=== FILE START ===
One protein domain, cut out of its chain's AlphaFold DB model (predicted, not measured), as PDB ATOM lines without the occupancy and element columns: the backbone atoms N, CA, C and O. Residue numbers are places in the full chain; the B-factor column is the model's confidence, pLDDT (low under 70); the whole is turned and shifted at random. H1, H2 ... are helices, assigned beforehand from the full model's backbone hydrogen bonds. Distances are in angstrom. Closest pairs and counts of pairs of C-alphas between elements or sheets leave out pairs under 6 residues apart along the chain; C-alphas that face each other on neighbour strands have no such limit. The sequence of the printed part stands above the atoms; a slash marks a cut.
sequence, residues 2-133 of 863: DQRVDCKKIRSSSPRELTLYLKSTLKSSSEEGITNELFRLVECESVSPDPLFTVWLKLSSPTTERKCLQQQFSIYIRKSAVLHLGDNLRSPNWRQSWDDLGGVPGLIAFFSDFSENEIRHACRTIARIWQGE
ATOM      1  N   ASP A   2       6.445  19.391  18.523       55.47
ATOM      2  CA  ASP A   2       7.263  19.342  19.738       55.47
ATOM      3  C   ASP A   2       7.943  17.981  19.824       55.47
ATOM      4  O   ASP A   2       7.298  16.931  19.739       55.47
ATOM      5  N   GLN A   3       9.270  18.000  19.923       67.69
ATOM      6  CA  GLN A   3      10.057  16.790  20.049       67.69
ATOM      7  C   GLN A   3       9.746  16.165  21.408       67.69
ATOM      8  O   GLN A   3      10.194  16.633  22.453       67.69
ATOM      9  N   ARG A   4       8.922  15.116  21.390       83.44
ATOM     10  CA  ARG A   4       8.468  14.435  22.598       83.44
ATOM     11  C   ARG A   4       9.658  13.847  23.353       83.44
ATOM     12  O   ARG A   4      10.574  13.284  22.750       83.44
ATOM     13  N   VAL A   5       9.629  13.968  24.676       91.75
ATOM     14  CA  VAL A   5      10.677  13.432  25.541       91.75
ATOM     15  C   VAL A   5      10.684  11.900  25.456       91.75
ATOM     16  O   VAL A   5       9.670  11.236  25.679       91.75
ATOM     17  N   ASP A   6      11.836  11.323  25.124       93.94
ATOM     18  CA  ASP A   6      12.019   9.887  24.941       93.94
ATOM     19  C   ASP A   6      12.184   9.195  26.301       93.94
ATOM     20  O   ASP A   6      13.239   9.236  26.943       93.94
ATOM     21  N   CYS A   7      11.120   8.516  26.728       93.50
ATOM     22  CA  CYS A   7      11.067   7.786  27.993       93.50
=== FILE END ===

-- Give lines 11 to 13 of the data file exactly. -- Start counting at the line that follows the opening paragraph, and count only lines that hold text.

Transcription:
ATOM     10  CA  ARG A   4       8.468  14.435  22.598       83.44
ATOM     11  C   ARG A   4       9.658  13.847  23.353       83.44
ATOM     12  O   ARG A   4      10.574  13.284  22.750       83.44